Cake Price Calculator: How To Price Your Cake?

Cake Price Calculator: How To Price Your Cake?

Cake Price Calculator: How To Price Your Cake?

How to Calculate The Price For Your Cake

Our calculator is designed to be simple and easy to use. It covers:

  • your base costs of time
  • salary
  • materials

It also allows you to input a desired profit margin on top.

We hope this calculator helps you make more money for your cake business.

Please input below:

More Tips On Pricing Your Cake

How To Price Your Cake

One of the most challenging aspects to starting a cake business is determining how much to charge for your cake.

When businesses under-price their product, this can be extremely detrimental to their bottom line and reputation.

Often times, businesses under-price their products to drive demand and volume, but that last thing you want is for customers to view your product/service as "cheap." Additionally, this can have a big impact on the type of customer you attract, which can be difficult to recover from.

On the other hand, when businesses over-price, this tends to be just as damaging to the business.

When customers buy, it's likely that they will explore the internet and look at other competitors to ensure they're getting the best value + deal. This is why it's so important that you research your competition and understand where you land in the marketplace.

Here are some factors to consider when pricing your product:

Understand your customer

It's important that out of the gates, you identify the type of customer you want to attract and how much they're willing to pay for your service. One great way to do this is by surveying your customers. Here are some important items you'll want to takeaway:

  • Customer demographic: Age, gender, location, etc.
  • Buying habits of your customer: What they buy + when they buy
  • Level of price sensitivity with your customer

All of these segments will help you identify the type of customer you're attracting and how to price your product accordingly.

Understand your costs

When pricing your cake, it's critical that you first identify all of your costs and consequently mark up your cake so you can factor in a profit.

The actual cost of your cake may include things like:

  • The actual cost to make the product (ie. raw materials, supplies, manufacturer).
  • Shipping + overhead fees
  • Rent
  • Operating costs to run your business

You may want to consider creating a spreadsheet with every single expense involved in operating/owning your business. This will give you an idea as to what you need to generate in order to at the very least, break-even and will help you price your products to factor in a profit.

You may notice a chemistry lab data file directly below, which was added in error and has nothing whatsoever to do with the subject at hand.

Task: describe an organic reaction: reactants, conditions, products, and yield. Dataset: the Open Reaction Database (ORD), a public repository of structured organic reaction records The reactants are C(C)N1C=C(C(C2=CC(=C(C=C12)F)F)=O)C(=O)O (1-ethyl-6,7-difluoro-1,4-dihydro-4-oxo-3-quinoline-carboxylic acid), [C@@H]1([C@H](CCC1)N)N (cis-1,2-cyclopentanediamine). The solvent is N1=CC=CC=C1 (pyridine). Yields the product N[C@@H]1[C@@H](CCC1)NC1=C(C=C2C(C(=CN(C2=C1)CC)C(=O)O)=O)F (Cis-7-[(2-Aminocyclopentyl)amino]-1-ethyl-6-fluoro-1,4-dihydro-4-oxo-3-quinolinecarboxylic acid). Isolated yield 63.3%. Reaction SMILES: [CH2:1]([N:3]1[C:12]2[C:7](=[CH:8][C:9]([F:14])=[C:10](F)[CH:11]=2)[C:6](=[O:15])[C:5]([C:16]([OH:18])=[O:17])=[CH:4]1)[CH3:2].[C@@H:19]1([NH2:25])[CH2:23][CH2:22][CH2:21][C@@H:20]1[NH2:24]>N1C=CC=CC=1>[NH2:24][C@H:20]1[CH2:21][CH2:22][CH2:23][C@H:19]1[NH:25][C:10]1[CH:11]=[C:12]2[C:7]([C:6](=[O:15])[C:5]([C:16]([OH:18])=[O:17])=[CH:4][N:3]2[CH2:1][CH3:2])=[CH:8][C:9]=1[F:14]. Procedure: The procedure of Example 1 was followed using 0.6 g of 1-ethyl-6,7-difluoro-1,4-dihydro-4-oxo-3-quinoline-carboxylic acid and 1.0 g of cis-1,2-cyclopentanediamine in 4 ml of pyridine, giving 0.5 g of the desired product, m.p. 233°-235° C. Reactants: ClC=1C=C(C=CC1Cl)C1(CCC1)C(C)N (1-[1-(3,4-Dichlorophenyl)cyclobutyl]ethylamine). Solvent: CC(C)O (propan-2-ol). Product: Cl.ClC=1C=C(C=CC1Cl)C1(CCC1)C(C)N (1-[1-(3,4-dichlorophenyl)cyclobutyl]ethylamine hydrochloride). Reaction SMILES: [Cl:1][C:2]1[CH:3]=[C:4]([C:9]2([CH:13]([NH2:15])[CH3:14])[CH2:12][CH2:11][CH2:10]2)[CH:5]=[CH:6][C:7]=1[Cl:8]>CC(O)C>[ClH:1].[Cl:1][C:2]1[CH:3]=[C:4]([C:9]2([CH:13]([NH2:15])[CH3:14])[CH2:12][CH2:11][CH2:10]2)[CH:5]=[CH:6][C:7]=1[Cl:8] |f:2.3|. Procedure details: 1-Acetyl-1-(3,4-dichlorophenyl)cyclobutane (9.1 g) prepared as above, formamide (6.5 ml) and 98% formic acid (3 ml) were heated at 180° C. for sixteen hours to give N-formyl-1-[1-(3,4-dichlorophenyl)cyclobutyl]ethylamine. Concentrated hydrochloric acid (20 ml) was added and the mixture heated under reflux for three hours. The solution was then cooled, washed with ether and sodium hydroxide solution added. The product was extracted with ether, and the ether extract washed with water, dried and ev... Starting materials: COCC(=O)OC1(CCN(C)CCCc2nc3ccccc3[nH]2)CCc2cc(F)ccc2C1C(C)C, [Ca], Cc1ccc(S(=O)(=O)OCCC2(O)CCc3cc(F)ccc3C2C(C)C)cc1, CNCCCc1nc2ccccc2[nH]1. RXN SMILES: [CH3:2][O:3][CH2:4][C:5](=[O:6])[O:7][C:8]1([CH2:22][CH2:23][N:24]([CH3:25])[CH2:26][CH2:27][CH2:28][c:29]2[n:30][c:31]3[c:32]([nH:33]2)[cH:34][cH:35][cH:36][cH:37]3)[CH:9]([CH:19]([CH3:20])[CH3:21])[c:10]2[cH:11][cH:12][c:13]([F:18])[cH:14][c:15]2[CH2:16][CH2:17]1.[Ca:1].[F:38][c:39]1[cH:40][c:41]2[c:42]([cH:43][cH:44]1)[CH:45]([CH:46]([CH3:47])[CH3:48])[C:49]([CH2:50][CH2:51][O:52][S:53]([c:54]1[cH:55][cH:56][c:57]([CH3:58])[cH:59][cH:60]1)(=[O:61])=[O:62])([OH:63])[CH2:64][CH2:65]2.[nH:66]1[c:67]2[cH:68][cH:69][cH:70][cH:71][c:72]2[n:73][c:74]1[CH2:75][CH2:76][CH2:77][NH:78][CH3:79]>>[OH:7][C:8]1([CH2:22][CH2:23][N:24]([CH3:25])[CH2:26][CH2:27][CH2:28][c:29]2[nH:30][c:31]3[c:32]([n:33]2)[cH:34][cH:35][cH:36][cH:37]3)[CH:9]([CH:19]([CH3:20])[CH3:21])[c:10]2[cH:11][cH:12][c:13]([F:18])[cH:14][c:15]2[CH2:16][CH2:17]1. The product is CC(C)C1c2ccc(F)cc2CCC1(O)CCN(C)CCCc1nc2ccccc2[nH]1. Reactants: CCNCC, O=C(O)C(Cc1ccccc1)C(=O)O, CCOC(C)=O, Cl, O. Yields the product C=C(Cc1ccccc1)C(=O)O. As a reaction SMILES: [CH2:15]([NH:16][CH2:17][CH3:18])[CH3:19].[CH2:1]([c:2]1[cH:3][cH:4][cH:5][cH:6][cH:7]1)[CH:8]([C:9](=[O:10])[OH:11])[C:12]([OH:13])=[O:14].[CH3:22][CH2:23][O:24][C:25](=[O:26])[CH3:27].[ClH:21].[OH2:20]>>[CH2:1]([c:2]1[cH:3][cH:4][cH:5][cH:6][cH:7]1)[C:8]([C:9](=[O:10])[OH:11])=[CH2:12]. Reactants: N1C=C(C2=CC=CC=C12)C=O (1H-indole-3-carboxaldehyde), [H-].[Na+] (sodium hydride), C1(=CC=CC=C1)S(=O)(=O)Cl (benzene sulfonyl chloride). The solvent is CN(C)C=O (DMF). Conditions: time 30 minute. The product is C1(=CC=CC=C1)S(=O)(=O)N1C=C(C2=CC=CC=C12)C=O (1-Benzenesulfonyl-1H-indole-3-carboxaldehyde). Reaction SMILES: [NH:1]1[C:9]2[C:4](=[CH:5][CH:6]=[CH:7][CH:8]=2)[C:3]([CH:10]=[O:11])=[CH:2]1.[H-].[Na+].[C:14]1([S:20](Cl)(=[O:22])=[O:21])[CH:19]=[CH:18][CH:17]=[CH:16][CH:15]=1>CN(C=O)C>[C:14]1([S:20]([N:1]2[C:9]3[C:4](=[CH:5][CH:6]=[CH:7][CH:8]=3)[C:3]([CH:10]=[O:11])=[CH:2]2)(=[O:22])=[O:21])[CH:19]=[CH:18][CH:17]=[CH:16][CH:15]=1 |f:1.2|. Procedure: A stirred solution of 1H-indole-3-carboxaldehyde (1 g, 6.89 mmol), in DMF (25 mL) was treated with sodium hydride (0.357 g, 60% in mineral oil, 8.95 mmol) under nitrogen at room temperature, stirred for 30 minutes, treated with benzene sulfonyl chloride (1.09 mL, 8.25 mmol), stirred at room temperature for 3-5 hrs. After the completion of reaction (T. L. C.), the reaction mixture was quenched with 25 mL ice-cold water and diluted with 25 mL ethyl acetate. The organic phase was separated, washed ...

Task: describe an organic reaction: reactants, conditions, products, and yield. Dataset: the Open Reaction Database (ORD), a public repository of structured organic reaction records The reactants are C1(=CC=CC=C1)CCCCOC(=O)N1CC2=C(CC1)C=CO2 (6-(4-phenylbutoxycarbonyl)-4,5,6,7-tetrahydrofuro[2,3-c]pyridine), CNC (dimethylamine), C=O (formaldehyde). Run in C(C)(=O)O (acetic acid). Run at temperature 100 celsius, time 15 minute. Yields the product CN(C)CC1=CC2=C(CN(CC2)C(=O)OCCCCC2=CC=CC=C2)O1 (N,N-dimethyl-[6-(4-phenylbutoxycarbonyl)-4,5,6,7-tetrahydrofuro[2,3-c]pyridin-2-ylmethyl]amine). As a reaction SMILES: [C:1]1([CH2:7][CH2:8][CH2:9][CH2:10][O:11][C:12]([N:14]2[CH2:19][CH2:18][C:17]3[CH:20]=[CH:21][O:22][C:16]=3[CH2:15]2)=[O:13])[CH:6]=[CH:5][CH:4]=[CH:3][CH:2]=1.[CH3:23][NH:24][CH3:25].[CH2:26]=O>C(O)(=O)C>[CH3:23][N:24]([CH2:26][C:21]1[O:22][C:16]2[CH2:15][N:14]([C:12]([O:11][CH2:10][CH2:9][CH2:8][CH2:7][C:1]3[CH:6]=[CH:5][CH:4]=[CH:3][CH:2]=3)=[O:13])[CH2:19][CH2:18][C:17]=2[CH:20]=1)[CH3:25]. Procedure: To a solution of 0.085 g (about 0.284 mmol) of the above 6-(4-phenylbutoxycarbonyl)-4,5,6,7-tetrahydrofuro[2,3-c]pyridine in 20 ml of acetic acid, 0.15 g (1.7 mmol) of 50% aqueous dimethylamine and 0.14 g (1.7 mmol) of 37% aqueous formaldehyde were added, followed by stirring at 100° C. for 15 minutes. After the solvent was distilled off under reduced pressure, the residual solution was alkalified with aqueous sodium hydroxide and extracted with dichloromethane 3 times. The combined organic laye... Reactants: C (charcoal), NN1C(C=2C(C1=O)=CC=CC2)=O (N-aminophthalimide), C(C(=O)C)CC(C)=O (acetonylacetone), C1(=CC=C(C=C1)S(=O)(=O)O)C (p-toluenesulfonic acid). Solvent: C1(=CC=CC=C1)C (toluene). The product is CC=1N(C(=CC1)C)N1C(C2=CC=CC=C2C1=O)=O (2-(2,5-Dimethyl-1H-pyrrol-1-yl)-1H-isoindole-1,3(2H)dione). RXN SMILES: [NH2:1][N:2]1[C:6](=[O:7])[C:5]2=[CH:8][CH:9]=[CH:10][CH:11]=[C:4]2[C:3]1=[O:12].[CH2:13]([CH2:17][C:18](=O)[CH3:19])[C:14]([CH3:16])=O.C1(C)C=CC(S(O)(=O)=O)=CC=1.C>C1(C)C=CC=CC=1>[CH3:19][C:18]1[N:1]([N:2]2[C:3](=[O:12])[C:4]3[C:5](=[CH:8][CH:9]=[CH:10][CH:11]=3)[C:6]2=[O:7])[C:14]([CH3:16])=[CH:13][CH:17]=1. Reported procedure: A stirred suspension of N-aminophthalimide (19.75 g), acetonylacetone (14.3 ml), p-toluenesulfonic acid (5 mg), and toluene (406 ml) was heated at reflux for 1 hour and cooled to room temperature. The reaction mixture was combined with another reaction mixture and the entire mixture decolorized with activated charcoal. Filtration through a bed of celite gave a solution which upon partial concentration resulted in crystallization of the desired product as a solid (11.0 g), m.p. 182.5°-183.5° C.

Create revenue goals

When determining the price of your cake, you'll want to create goals for revenue + how much profit you want your cake business to make.

This process is simpler than you may think:

  1. Think about your breakeven cost (by completing the above step).
  2. Create a revenue goal based on your break-even cost
  3. Evaluate the # of items you plan to sell in a given period (make sure this is a realistic number)
  4. Divide your revenue goal by the number of items you plan to sell

This figure will help determine your estimated price per product in order to meet your revenue goals.

Evaluate your competition

The last piece in determining how to price your cake is by simply looking at your competition.

The best way to do this is by finding like-minded businesses that offer product(s) with similar perceived value. Then, you can compare prices of the different businesses and determine where your cake fits best in the marketplace.

All of these factors play an equal part in pricing your cake, so it's important you evaluate each one individually to come up with an accurate price that will help optimize your business from the start.

Case Study

Lauren Costanza, founder of Bluminary provides us with a detailed spreadsheet of all of her costs associated with running her business:

I knew this would be a self-funded adventure, and I set aside $3,000. During the first three months, I had a detailed spreadsheet where I tracked where the money was going and what was going toward products versus researching and developing new products.

The spreadsheets involved columns and rows of numbers to craft a budget and gain an understanding of how much would need to be invested at each stage of the process - from gathering supplies to building a website, and shipping materials.

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Lauren Costanza, on starting Bluminary ($500/month) full story ➜

Examples of a successful cake business:

. Bradford Bakery ($48K/year)

Amanda Bradford (from Mckinney) started Bradford Bakery about 2 years ago.

Case Study

My name is Amanda Bradford and I own Bradford Bakery. I started in the culinary industry 15 years ago and have done everything from restaurants to the Dalai Lama’s 80th birthday cake and celebrity catering events.

Our customers reach out to us because they know they are getting quality products that will meet the needs of their event and their dietary restrictions if they have any! We are a favorite of our local community and love that people are spreading the word about our business to their friends which we are seeing in our growing client list! Even in the past few months we have seen a 550% increase in our SEO on google and filled more orders for the community just by them recommending us and searching us on the web!

i-opened-my-dream-bakery-with-just-500-based-in-texas

Pat Walls,  Founder of Starter Story
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Pat Walls

I'm Pat Walls and I created Starter Story - a website dedicated to helping people start businesses. We interview entrepreneurs from around the world about how they started and grew their businesses.